Sometimes I Get Jealous

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Can I be totally honest with you? I’m going to be totally vulnerable here and reveal something about me.

I get jealous of families with neuro-typical children! There. I said it.

I’m not jealous all the time. I just get waves of jealousy. Especially when I see these perfect families in person and especially on all the social media accounts.

I think I’m jealous of what the families have and what life they are living, or the life I think they are living. And how can I not be? Looking at Facebook and Instagram, it’s hard to believe those smiling faces and perfect poses don’t equal perfect lives.

And in reality, I know that’s not the truth. And I know that everyone has their own challenges. And I don’t feel this way all the time. I am so beyond grateful for my family and my children. But once in a while jealousy creeps up on me.

I was thinking about how sad this post was turning out to be. And I want to encourage you not make you sad. I’ve made a list of things I get jealous of and the reason why I should be grateful instead.


Kids doing homework on their own

Apparently, there are kids that sit, read their homework and then answer the questions. All on their own. How is that possible? Doing homework with my son is like pulling teeth. Most days it’s C’s ABA tutor and I will sit with C, reading the questions and trying to get C to answer.

Yes, it’s hard. Many times I have my 1.5-year-old on my hip and T needing attention as well. It is not ideal.

That’s ok though. It gives me time to spend with C. I am fully aware of all his homework and what he learns in school. Plus I think this is preparing me for the homeschooling that will come in the fall.


Kids playing sports

This is a big one. Here in the US, every kid does something. Soccer, baseball, karate, gymnastics. C doesn’t have the time for any of these. His ABA ends at 5:45 and bedtime are at 7:30. Not much time for anything else.

My goal is to figure out what C can do or what we can make time for. Right now I’m grateful that he is physically able to do any of those sports. Now we just need to work on time and attention span!


Kids sleeping in or at least sleeping in the morning

Some kids sleep in until 8 am or later? What is that like?

When C wakes up before 5 am it just gives us a nice early start to the day. I’ll take it!


Kids eating food 

I have excluded certain food from C’s diet to manage his behavior. Besides those few food, he is allowed to eat anything.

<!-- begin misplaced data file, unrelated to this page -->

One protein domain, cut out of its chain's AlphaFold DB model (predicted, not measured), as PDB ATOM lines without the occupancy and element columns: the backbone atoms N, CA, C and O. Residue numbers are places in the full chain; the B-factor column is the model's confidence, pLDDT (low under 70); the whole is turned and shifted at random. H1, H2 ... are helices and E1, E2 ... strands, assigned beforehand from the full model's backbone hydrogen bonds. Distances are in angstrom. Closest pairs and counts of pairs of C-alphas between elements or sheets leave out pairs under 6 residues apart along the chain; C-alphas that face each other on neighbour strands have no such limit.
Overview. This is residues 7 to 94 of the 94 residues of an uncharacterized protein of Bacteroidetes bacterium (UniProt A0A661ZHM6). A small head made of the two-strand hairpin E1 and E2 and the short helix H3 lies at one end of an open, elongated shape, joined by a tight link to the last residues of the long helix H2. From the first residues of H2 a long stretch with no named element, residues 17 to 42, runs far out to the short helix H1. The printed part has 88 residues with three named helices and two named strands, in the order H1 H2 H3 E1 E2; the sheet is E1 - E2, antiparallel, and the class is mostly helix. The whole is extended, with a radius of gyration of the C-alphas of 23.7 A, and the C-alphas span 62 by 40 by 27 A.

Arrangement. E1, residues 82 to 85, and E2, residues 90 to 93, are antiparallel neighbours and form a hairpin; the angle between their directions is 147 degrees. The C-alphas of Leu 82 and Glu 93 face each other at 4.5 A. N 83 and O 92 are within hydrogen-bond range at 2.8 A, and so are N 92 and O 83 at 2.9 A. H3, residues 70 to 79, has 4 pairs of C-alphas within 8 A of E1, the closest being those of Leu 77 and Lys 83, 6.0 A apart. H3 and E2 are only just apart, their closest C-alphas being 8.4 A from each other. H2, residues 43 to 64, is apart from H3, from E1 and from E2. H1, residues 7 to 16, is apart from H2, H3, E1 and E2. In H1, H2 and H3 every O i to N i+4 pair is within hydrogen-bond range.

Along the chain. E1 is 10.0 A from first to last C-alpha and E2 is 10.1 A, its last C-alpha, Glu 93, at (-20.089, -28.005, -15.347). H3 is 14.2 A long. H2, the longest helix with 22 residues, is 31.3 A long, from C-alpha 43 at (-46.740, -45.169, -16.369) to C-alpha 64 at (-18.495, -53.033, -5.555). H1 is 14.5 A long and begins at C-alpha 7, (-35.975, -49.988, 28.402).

He just doesn’t!

Breakfast, lunch, and dinner is a struggle. He has no interest in food.

I’m grateful there are still a handful of food that he enjoys and will eat without prompting.


Don’t get looks or questions about your kids

Most families don’t get stared at and asked: “why is he like that?”

This one is hard for me. There is so much preparation for us to go out into the public. C acts a certain way and sometimes we will get stares and questions. He looks like a typical kid, but he is so much more complex.

If someone does ask, I try to educate. Especially in circles where autism and ADHD are not common or are not talked about. Who are these people? I grew up with them actually. The Slavic Speaking community. But that’s a topic for a different post.


Last minute trips

How I wish that we can just decide last-minute and go somewhere. But C needs structure and predictability. Risking a last-minute trip, well…it’s risky!

I have to plan ahead so I can get C ready for what will happen next. This means I am more prepared for outings.


Going out to eat

I would love to go eat out with the five of us. I can imagine kids sitting calmly in their seats. They know what they want to eat and they eat it without complaining.

That’s my dream anyway.

In reality, it’s about begging the kids to sit and not get up. It’s handing them a phone to play with if only they take a few bites of their food. There always tends to be a meltdown in there somewhere too.

I really love to be out with my family. It’s just not easy. And I like to think of it as educating the public.


Learning and speaking another language

Ooh, this one!

“My kids all speak Russian. They can read and write fluently. What about yours? Why not?”

“My daughter’s children all go to Russian school on the weekends. They speak perfect Russian”

“That’s terrible that your kids are not learning Russian! Don’t you know their life will be wasted if they don’t learn the language of their people!” (okay I might have made up that last one) But that’s how I am made to feel, really. I am a terrible mother for not forcing my kids to learn Russian.

Before I tried to shrug it off and just ignore those people. Now I say “My boys have a speech delay. They can barely speak English. I want them to learn to speak English first, then they can learn Russian if they want to.”

That usually makes them stop talking.

C was using one word and sometimes two-word phrases until 5/6 years old. When he spoke 4 words in one “sentence” we celebrated. Every new word and the long sentence is a celebration for us. He is 8 years old and we are fascinated with some of the thoughts this child is able to express verbally. Maybe one day he will learn another language. Right now I am happy with English.


Being invited to birthdays or play dates

There are birthday parties and play dates happening all the time. C and my kids are barely ever invited. When I plan and invite, there is almost always an excuse from the other family.

That’s ok. I will still plan and I will still invite. C is amazing! He’s a really great kid. It just takes a little effort to understand him. And those that make that effort don’t regret it.

Jealousy creeps up on me when I think about the situations above. But I remember how amazing C is and how blessed I am to have the family I have. Somehow those “perfect” things don’t seem to matter.





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